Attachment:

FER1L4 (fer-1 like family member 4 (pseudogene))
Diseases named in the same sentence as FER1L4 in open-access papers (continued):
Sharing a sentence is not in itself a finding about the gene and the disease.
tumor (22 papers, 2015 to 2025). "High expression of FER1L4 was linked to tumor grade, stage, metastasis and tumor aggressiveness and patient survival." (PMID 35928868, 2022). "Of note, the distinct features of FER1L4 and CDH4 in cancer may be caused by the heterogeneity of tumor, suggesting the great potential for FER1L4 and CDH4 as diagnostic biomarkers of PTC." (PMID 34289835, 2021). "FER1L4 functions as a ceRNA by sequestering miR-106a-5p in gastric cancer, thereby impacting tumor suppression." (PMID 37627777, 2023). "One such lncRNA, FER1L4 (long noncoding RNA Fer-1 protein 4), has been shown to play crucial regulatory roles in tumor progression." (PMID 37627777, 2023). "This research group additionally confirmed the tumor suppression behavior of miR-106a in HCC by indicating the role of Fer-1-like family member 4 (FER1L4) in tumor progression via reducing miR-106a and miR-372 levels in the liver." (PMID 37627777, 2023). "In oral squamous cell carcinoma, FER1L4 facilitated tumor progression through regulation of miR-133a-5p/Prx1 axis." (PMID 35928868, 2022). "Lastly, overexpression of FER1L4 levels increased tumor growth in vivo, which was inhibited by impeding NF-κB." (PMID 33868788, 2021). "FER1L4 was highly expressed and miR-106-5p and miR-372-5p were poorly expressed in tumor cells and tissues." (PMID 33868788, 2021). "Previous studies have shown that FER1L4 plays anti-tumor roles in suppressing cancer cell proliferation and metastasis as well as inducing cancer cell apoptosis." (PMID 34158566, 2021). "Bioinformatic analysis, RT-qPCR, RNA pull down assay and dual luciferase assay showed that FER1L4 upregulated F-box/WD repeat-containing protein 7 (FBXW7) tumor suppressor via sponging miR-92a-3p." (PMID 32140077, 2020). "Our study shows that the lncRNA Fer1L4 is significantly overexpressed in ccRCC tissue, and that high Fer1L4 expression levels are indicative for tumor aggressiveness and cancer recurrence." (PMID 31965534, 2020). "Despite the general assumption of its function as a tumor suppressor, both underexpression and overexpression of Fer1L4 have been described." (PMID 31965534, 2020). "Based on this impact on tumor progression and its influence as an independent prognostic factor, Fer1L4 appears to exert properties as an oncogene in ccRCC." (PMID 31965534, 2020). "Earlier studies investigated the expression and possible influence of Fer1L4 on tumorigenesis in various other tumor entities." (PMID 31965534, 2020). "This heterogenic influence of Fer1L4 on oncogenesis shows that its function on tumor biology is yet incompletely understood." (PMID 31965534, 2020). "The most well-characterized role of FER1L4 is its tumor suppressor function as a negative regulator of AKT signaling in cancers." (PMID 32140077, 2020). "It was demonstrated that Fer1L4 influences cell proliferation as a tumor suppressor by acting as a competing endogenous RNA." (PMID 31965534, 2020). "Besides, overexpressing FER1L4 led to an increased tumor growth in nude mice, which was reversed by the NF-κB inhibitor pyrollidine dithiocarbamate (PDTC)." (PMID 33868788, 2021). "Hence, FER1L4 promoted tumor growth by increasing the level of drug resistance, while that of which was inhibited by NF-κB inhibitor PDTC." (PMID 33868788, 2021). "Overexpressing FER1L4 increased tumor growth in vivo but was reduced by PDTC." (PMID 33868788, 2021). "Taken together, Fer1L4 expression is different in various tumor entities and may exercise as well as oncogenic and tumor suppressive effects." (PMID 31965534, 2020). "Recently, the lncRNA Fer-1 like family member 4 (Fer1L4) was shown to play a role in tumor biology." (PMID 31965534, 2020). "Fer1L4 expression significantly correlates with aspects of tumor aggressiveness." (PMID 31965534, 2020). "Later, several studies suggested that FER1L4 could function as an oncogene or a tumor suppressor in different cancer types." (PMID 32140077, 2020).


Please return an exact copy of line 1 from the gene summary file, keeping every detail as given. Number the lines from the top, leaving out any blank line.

FER1L4 (fer-1 like family member 4 (pseudogene))